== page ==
Do some research! Nothing bodes as well as having some knowledge of the company you're trying to work for — especially if you are hit with the "How do you feel you can help our company?" question. Seriously though, this is your time to mention all of the other training and experience you couldn't fit on your resume.

If you are graced with a face-to-face interview, dress for success. Do a little intel gathering and know what is acceptable in this organization. So you're proud of your new Duck Dynasty-style "I want everyone to think I was a Special Forces operator" beard? Good luck with that.

If you show up to a job interview looking like an unshaven slob or homeless person, you have most likely wasted everyone's time. The standard rule is to dress one level up from the position you're applying for, but you can never go wrong in business attire. And if you don't know what that is, Google it.

It should be no issue to show up early because you have been trained to be everywhere early, right? Ten to 15 minutes early is perfectly acceptable, but don't be sitting in the lobby for an hour playing Candy Crush on your phone — you never know who might be watching.

If you are a smoker, that's fine. But curb that urge for a while so you don't show up smelling like an ashtray. Also, never conduct an interview with anything in your mouth like gum or chewing tobacco — it is extremely unprofessional.

Etiquette is crucial, and while my personal belief is that it should be part of academia, I know it is not. Practice and make it a habit. Stand up before you shake anyone's hand, male or female, and don't try to impress anyone by crushing their hand. Use proper grammar when speaking and using sir or ma'am is perfectly acceptable, but turn off the military jargon switch and do not cuss.

If asked about previous employers, don't start bashing them — it's interview suicide. At the same time, don't lie because your interviewer may be a veteran. If you can't provide proof or documentation on a skill or training, don't bring it up.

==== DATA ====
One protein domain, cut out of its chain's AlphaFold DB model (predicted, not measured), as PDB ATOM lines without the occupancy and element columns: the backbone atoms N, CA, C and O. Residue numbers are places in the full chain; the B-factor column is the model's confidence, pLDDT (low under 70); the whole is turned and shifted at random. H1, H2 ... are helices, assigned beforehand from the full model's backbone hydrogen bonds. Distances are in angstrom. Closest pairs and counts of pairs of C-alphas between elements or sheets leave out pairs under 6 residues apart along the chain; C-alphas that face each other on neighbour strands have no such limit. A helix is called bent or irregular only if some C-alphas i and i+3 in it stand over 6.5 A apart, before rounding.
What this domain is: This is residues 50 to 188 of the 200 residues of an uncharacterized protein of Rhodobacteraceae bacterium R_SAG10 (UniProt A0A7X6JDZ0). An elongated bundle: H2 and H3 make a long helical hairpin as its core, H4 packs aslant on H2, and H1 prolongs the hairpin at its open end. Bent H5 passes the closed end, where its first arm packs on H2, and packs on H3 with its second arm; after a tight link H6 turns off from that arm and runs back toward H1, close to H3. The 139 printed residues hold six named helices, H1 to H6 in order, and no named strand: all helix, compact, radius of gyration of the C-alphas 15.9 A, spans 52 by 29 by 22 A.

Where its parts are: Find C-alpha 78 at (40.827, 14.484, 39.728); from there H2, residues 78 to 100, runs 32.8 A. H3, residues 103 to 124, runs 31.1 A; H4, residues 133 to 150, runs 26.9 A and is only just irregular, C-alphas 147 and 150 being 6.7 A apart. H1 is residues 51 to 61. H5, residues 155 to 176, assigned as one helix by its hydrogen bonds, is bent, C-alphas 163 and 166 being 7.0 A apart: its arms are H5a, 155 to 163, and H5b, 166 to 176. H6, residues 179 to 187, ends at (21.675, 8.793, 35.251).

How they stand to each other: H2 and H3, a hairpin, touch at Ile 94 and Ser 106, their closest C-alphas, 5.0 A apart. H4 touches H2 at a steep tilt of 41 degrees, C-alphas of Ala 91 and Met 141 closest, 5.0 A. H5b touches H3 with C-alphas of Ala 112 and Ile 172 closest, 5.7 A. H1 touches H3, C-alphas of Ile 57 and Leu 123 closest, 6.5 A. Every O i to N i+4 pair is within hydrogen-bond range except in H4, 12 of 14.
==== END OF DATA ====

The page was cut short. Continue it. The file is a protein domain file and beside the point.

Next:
If asked why you think you are the best candidate, throw them off guard with a response like, "It would be extremely arrogant for me to say I am the best candidate because I know nothing of the abilities of the others, but what I do know is what I bring to the table and how I can help to make your organization a success."

Upon completion of the interview, you may be asked if you have any questions, but be careful here. Don't start asking about vacation time, days off, holidays, etc. Questions about standard work week, health benefits and even job expectation are perfectly fine. If asked what your salary goal is, you need to be reasonable and know what the going rate is for that position with your skills. If you are retired and have Tricare coverage, you may have room to negotiate for higher salary since you may not be using their insurance.

If you have no questions at the time, make sure you stand once again, shake everyone's hand and thank them for taking the time and giving you the opportunity. You may be walked out by someone, and he/she may walk you all the way to your car. Believe it or not, your car also makes an impression, so clean it.

Here is a little tidbit I learned from a friend who was the chief operation officer of a major corporation: Write a thank-you letter; it makes an impression. Once you are done with the interview and as soon as you have time, write a thank-you letter to whomever was in charge of your interview, and either mail or email it. Thank them once again for giving you the opportunity for the interview, and take the opportunity to briefly explain once again your interest in working for them.

There are many other aspects to consider, such as security clearances, credit scores, etc., but that is for a different conversation. Just remember as I stated earlier, your service while highly respected by most employers is not your golden ticket.

As with any mission, there is training required, intel to gather and recon and rehearsals to conduct. Serve with honor and get your degree because you are not the only veteran looking for a job, and you need to have something to set you apart.